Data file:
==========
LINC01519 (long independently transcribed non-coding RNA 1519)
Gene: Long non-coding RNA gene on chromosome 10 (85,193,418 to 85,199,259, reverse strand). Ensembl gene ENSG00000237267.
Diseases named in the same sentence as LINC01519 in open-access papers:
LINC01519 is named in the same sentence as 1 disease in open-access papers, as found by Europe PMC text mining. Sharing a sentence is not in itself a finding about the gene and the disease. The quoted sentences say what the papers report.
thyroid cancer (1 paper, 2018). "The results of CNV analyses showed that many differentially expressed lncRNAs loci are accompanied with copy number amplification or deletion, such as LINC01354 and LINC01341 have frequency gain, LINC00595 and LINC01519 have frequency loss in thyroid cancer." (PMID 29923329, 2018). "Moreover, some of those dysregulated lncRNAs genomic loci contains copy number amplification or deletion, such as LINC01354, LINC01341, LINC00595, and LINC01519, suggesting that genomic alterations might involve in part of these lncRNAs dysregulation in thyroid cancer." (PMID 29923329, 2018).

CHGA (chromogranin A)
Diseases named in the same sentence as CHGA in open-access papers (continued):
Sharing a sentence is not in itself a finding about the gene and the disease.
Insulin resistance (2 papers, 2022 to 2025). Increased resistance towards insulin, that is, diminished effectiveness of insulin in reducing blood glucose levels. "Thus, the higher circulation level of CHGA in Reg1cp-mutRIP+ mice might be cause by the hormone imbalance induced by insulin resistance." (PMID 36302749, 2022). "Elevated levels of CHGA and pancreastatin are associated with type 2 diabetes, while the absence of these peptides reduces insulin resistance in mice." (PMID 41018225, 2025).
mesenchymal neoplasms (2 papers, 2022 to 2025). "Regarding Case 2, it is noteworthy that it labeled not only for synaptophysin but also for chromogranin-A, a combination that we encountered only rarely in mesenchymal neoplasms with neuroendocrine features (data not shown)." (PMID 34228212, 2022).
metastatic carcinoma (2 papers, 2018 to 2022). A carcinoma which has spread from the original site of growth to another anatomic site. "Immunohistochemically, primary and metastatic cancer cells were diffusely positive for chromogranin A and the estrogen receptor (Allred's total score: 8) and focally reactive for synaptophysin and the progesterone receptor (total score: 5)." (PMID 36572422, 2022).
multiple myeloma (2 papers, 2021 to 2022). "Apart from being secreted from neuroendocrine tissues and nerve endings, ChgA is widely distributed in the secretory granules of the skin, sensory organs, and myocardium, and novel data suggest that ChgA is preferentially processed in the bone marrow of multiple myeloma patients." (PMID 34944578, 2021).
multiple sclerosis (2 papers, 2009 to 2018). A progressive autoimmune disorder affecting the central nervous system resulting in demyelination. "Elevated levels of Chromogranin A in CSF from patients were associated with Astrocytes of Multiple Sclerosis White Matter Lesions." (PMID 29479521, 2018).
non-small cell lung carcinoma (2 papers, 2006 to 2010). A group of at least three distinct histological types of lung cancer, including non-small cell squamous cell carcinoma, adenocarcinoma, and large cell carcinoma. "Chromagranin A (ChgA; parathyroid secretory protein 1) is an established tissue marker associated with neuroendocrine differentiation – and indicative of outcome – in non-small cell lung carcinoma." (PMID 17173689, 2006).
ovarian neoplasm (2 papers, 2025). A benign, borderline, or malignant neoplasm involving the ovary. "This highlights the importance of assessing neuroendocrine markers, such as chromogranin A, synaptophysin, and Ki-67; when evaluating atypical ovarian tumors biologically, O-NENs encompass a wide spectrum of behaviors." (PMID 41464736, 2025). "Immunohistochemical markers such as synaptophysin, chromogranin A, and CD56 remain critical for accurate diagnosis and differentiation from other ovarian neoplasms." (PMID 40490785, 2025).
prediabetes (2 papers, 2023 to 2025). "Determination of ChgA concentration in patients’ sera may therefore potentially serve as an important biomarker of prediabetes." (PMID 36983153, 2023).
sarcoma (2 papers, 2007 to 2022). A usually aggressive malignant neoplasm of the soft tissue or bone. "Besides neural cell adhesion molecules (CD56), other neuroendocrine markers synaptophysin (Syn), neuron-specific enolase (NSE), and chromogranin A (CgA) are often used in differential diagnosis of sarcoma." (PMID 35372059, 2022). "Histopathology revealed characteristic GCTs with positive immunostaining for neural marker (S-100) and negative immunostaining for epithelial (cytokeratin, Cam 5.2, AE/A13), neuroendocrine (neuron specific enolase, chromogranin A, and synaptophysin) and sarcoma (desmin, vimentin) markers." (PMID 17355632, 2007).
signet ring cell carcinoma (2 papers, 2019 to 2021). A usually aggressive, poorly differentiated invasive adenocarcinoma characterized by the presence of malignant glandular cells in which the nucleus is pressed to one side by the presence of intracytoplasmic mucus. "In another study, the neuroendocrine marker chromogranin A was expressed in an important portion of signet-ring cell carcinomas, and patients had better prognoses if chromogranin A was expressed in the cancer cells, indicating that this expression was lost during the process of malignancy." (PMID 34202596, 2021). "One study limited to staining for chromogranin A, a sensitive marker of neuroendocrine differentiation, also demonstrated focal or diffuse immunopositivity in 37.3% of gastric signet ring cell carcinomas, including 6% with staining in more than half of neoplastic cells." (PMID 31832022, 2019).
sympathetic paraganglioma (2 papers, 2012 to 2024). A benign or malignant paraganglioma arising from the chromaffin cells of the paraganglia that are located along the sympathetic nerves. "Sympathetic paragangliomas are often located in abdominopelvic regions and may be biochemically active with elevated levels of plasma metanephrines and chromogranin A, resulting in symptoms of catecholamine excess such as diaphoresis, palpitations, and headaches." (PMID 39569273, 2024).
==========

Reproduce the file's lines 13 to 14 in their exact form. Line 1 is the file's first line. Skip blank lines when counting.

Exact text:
multiple sclerosis (2 papers, 2009 to 2018). A progressive autoimmune disorder affecting the central nervous system resulting in demyelination. "Elevated levels of Chromogranin A in CSF from patients were associated with Astrocytes of Multiple Sclerosis White Matter Lesions." (PMID 29479521, 2018).
non-small cell lung carcinoma (2 papers, 2006 to 2010). A group of at least three distinct histological types of lung cancer, including non-small cell squamous cell carcinoma, adenocarcinoma, and large cell carcinoma. "Chromagranin A (ChgA; parathyroid secretory protein 1) is an established tissue marker associated with neuroendocrine differentiation – and indicative of outcome – in non-small cell lung carcinoma." (PMID 17173689, 2006).